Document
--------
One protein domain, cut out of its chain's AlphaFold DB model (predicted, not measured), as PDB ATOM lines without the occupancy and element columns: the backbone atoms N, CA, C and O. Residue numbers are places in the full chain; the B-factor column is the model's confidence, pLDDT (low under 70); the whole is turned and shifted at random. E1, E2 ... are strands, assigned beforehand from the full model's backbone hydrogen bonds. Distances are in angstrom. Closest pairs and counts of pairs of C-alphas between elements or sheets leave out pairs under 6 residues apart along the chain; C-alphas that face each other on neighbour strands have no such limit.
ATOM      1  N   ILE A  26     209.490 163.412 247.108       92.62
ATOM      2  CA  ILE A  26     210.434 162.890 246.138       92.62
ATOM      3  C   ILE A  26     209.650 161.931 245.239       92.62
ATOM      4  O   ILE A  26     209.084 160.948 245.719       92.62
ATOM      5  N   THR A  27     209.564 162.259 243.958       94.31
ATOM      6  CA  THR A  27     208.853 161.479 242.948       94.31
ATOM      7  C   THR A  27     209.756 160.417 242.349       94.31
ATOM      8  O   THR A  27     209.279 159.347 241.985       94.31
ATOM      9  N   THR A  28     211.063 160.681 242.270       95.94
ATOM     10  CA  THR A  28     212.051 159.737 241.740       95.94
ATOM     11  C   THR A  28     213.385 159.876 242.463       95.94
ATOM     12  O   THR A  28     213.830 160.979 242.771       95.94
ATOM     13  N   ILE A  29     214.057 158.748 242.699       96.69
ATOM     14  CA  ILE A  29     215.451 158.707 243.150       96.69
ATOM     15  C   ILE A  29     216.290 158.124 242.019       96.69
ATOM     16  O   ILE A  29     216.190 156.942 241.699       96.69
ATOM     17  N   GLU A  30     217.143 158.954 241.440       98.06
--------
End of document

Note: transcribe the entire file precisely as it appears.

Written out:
One protein domain, cut out of its chain's AlphaFold DB model (predicted, not measured), as PDB ATOM lines without the occupancy and element columns: the backbone atoms N, CA, C and O. Residue numbers are places in the full chain; the B-factor column is the model's confidence, pLDDT (low under 70); the whole is turned and shifted at random. E1, E2 ... are strands, assigned beforehand from the full model's backbone hydrogen bonds. Distances are in angstrom. Closest pairs and counts of pairs of C-alphas between elements or sheets leave out pairs under 6 residues apart along the chain; C-alphas that face each other on neighbour strands have no such limit.
ATOM      1  N   ILE A  26     209.490 163.412 247.108       92.62
ATOM      2  CA  ILE A  26     210.434 162.890 246.138       92.62
ATOM      3  C   ILE A  26     209.650 161.931 245.239       92.62
ATOM      4  O   ILE A  26     209.084 160.948 245.719       92.62
ATOM      5  N   THR A  27     209.564 162.259 243.958       94.31
ATOM      6  CA  THR A  27     208.853 161.479 242.948       94.31
ATOM      7  C   THR A  27     209.756 160.417 242.349       94.31
ATOM      8  O   THR A  27     209.279 159.347 241.985       94.31
ATOM      9  N   THR A  28     211.063 160.681 242.270       95.94
ATOM     10  CA  THR A  28     212.051 159.737 241.740       95.94
ATOM     11  C   THR A  28     213.385 159.876 242.463       95.94
ATOM     12  O   THR A  28     213.830 160.979 242.771       95.94
ATOM     13  N   ILE A  29     214.057 158.748 242.699       96.69
ATOM     14  CA  ILE A  29     215.451 158.707 243.150       96.69
ATOM     15  C   ILE A  29     216.290 158.124 242.019       96.69
ATOM     16  O   ILE A  29     216.190 156.942 241.699       96.69
ATOM     17  N   GLU A  30     217.143 158.954 241.440       98.06